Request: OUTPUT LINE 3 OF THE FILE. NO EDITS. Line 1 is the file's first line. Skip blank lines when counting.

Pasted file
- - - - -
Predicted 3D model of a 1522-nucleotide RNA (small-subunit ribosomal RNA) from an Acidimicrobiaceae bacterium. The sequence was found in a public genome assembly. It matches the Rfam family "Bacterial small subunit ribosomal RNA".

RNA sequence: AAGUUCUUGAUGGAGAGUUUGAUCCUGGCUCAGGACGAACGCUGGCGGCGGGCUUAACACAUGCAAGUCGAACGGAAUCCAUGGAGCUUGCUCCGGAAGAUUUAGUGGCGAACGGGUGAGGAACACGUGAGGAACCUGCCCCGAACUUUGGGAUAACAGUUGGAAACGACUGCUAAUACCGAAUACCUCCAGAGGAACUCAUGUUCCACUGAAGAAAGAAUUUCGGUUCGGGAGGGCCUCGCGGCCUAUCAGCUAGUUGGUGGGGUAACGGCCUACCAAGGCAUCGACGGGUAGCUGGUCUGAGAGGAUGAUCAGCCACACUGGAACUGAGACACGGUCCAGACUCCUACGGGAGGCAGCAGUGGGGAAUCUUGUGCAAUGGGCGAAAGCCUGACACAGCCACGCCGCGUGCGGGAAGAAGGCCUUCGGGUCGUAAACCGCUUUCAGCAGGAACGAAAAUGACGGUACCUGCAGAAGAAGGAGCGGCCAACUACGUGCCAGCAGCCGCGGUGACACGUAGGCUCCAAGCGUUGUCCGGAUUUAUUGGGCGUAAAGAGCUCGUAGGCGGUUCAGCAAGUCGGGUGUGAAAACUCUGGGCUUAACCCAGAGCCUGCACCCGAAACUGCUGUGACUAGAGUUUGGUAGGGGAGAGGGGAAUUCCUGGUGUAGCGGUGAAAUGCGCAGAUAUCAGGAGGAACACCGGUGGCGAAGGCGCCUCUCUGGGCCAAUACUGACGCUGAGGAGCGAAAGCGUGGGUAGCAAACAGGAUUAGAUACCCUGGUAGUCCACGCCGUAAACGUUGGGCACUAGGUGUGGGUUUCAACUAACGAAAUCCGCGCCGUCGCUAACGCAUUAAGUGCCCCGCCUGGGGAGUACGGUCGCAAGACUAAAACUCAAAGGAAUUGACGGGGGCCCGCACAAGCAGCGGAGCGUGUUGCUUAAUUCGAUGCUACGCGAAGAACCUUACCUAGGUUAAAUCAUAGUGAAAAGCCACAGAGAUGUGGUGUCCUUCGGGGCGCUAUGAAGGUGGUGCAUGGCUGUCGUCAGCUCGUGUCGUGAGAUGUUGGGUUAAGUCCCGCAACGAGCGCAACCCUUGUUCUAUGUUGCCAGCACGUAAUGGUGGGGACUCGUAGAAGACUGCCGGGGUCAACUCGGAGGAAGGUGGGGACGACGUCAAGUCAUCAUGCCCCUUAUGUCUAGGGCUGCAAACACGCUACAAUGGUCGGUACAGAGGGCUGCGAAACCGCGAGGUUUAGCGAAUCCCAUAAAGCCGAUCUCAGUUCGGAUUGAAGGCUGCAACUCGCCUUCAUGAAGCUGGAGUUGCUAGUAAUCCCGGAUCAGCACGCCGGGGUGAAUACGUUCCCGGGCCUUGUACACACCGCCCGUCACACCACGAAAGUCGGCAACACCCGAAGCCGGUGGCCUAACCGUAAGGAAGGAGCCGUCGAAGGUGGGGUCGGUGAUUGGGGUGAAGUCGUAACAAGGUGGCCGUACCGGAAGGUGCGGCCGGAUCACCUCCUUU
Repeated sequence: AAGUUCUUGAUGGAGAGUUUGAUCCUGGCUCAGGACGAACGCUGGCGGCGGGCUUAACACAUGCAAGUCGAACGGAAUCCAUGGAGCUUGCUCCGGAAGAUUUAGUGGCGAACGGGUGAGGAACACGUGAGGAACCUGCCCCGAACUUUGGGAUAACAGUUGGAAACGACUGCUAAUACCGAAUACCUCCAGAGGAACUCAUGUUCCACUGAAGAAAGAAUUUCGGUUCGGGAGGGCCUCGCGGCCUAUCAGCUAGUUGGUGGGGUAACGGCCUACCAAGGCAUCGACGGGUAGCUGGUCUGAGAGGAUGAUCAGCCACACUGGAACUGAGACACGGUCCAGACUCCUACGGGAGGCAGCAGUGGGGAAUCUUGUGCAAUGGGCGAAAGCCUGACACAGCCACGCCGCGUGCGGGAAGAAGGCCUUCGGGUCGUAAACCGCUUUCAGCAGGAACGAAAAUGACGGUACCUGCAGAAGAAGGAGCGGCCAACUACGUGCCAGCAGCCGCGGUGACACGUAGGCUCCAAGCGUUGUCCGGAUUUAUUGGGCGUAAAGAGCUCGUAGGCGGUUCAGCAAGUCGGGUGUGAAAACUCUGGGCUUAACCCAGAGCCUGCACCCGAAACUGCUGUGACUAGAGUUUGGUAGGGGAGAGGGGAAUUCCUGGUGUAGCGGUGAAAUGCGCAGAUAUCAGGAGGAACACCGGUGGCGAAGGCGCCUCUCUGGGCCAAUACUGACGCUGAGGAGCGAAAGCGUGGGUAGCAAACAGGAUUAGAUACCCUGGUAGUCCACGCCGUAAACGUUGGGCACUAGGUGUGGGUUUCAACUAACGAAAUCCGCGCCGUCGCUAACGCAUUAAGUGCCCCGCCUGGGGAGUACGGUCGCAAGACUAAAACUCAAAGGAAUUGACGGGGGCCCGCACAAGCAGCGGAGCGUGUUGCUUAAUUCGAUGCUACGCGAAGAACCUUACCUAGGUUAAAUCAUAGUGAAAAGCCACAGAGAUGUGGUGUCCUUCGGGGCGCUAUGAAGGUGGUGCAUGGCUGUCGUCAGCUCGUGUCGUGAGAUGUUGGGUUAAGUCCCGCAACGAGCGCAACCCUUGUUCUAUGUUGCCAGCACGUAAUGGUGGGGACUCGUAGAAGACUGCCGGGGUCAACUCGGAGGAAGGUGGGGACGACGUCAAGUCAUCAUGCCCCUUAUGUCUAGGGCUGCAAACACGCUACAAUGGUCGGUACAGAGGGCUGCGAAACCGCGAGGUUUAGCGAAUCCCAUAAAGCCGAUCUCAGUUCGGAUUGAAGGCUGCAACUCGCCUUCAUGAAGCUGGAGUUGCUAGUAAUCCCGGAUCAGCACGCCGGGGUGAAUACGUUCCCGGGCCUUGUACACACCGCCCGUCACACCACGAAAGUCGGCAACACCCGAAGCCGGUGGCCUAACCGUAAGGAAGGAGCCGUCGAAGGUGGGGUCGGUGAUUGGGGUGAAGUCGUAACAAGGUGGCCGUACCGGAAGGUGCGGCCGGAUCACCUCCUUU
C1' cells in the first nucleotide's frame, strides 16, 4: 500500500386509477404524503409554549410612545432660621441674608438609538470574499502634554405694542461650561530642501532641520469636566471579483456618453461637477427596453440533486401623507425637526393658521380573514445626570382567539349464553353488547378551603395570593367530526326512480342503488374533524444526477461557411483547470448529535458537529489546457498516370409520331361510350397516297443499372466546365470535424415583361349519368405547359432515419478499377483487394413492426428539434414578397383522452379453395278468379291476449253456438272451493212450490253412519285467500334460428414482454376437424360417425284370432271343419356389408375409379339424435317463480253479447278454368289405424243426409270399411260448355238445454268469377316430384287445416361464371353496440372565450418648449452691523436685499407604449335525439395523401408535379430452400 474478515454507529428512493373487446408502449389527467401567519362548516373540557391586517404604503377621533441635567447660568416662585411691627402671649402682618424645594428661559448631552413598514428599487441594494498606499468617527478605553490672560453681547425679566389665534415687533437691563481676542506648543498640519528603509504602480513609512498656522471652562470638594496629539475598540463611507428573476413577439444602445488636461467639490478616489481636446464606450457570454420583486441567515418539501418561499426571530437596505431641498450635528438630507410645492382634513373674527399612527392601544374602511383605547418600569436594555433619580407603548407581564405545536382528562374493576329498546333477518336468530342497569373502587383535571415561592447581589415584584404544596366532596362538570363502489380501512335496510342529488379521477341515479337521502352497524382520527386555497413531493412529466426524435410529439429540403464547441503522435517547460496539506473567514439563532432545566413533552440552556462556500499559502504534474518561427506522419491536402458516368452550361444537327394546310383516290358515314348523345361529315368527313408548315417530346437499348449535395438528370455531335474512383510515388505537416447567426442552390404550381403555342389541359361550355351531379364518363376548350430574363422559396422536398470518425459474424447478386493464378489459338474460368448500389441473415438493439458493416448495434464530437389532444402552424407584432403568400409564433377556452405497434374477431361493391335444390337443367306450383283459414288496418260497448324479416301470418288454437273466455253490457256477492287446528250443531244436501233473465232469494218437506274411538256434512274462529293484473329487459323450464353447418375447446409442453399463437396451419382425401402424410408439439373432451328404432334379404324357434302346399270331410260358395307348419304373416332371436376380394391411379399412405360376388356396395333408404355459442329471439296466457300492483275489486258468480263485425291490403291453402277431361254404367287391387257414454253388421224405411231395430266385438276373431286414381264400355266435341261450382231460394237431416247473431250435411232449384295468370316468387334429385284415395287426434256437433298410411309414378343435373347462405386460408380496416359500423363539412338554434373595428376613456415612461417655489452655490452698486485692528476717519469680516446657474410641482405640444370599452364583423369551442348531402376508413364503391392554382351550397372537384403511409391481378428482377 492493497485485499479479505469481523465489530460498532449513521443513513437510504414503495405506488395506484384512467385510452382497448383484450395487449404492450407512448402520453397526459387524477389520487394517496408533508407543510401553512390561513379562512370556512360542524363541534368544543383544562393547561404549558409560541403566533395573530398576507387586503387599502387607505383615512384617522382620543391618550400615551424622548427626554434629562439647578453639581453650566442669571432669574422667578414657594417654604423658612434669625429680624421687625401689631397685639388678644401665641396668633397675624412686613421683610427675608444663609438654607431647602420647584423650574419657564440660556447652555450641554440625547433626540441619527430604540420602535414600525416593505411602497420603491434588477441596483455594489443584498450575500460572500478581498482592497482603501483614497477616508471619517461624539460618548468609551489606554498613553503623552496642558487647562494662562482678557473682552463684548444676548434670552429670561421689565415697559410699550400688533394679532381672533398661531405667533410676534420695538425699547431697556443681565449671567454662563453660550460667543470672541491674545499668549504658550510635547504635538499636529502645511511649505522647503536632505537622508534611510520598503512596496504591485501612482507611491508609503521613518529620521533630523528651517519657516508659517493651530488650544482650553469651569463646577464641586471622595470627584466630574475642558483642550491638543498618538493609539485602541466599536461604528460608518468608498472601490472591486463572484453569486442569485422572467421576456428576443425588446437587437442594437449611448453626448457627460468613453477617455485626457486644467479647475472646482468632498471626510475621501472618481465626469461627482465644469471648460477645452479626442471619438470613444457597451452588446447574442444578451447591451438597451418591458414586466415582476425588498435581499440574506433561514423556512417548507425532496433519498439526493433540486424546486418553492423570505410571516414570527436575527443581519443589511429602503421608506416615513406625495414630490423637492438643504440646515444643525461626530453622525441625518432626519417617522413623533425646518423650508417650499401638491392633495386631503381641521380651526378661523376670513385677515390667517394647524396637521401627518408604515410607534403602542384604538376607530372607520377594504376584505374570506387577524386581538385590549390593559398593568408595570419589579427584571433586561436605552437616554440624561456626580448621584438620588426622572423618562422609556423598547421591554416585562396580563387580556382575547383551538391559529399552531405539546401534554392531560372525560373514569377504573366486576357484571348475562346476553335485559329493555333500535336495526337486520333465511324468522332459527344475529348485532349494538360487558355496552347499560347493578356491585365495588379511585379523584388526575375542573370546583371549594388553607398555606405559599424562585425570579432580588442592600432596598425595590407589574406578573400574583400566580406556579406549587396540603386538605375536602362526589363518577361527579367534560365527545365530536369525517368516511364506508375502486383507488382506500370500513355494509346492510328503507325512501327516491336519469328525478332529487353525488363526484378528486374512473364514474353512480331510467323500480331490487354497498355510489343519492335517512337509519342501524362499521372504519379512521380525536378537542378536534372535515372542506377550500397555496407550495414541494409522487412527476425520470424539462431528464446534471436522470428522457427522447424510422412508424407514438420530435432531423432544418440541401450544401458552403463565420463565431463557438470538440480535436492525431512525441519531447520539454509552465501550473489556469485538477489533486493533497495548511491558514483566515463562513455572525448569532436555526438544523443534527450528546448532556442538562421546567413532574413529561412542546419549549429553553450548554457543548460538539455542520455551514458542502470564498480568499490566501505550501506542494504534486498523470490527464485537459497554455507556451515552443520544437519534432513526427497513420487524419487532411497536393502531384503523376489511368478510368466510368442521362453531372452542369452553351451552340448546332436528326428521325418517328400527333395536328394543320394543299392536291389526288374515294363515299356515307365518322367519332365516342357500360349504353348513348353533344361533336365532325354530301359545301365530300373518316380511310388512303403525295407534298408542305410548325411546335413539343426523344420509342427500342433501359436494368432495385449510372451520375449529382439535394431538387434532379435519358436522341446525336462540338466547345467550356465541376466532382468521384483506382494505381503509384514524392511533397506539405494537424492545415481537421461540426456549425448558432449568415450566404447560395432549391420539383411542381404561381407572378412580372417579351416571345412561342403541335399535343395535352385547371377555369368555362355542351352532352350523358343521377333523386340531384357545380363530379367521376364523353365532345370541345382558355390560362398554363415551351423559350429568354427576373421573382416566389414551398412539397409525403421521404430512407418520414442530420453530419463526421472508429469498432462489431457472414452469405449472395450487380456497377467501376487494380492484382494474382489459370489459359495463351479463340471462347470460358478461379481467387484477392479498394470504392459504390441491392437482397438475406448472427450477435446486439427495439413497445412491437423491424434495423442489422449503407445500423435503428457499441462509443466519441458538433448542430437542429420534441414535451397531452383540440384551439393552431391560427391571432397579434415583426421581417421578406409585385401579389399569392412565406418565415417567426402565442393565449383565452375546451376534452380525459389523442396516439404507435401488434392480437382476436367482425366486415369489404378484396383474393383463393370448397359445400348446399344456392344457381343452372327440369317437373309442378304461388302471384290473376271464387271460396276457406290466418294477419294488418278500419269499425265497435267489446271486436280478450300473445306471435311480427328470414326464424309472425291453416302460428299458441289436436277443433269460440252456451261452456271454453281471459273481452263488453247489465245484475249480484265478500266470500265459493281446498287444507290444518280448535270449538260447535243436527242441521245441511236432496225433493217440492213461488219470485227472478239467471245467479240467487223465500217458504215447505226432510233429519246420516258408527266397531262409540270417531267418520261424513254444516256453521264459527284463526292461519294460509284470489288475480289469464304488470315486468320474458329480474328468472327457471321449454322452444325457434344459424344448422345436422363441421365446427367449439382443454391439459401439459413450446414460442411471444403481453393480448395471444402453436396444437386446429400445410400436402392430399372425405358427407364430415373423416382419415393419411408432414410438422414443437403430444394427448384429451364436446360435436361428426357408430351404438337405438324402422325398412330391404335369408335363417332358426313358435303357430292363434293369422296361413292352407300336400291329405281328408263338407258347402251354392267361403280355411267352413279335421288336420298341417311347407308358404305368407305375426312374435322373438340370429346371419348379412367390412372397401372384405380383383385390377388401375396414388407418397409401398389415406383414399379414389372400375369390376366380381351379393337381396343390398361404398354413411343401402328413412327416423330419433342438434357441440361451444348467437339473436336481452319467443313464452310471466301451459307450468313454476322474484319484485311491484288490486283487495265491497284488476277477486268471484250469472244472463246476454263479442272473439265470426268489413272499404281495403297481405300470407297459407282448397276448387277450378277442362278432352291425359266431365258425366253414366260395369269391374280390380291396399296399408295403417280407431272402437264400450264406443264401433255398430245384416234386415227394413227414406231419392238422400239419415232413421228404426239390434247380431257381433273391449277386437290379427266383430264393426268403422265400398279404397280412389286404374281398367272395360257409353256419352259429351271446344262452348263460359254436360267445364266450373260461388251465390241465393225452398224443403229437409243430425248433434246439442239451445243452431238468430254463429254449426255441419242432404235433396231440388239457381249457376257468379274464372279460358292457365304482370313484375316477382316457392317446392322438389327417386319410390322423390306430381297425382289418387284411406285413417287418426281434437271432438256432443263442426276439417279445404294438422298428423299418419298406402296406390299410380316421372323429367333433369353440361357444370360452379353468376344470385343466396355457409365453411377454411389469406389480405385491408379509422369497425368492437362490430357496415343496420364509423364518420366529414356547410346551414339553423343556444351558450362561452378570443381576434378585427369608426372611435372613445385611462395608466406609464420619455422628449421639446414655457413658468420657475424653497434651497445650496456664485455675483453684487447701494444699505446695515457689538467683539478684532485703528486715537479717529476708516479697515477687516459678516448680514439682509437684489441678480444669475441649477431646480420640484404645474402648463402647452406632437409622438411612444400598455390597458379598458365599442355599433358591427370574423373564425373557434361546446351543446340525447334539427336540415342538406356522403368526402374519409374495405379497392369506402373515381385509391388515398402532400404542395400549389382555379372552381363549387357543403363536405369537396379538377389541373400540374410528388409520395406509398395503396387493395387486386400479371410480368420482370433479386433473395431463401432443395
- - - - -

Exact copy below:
Repeated sequence: AAGUUCUUGAUGGAGAGUUUGAUCCUGGCUCAGGACGAACGCUGGCGGCGGGCUUAACACAUGCAAGUCGAACGGAAUCCAUGGAGCUUGCUCCGGAAGAUUUAGUGGCGAACGGGUGAGGAACACGUGAGGAACCUGCCCCGAACUUUGGGAUAACAGUUGGAAACGACUGCUAAUACCGAAUACCUCCAGAGGAACUCAUGUUCCACUGAAGAAAGAAUUUCGGUUCGGGAGGGCCUCGCGGCCUAUCAGCUAGUUGGUGGGGUAACGGCCUACCAAGGCAUCGACGGGUAGCUGGUCUGAGAGGAUGAUCAGCCACACUGGAACUGAGACACGGUCCAGACUCCUACGGGAGGCAGCAGUGGGGAAUCUUGUGCAAUGGGCGAAAGCCUGACACAGCCACGCCGCGUGCGGGAAGAAGGCCUUCGGGUCGUAAACCGCUUUCAGCAGGAACGAAAAUGACGGUACCUGCAGAAGAAGGAGCGGCCAACUACGUGCCAGCAGCCGCGGUGACACGUAGGCUCCAAGCGUUGUCCGGAUUUAUUGGGCGUAAAGAGCUCGUAGGCGGUUCAGCAAGUCGGGUGUGAAAACUCUGGGCUUAACCCAGAGCCUGCACCCGAAACUGCUGUGACUAGAGUUUGGUAGGGGAGAGGGGAAUUCCUGGUGUAGCGGUGAAAUGCGCAGAUAUCAGGAGGAACACCGGUGGCGAAGGCGCCUCUCUGGGCCAAUACUGACGCUGAGGAGCGAAAGCGUGGGUAGCAAACAGGAUUAGAUACCCUGGUAGUCCACGCCGUAAACGUUGGGCACUAGGUGUGGGUUUCAACUAACGAAAUCCGCGCCGUCGCUAACGCAUUAAGUGCCCCGCCUGGGGAGUACGGUCGCAAGACUAAAACUCAAAGGAAUUGACGGGGGCCCGCACAAGCAGCGGAGCGUGUUGCUUAAUUCGAUGCUACGCGAAGAACCUUACCUAGGUUAAAUCAUAGUGAAAAGCCACAGAGAUGUGGUGUCCUUCGGGGCGCUAUGAAGGUGGUGCAUGGCUGUCGUCAGCUCGUGUCGUGAGAUGUUGGGUUAAGUCCCGCAACGAGCGCAACCCUUGUUCUAUGUUGCCAGCACGUAAUGGUGGGGACUCGUAGAAGACUGCCGGGGUCAACUCGGAGGAAGGUGGGGACGACGUCAAGUCAUCAUGCCCCUUAUGUCUAGGGCUGCAAACACGCUACAAUGGUCGGUACAGAGGGCUGCGAAACCGCGAGGUUUAGCGAAUCCCAUAAAGCCGAUCUCAGUUCGGAUUGAAGGCUGCAACUCGCCUUCAUGAAGCUGGAGUUGCUAGUAAUCCCGGAUCAGCACGCCGGGGUGAAUACGUUCCCGGGCCUUGUACACACCGCCCGUCACACCACGAAAGUCGGCAACACCCGAAGCCGGUGGCCUAACCGUAAGGAAGGAGCCGUCGAAGGUGGGGUCGGUGAUUGGGGUGAAGUCGUAACAAGGUGGCCGUACCGGAAGGUGCGGCCGGAUCACCUCCUUU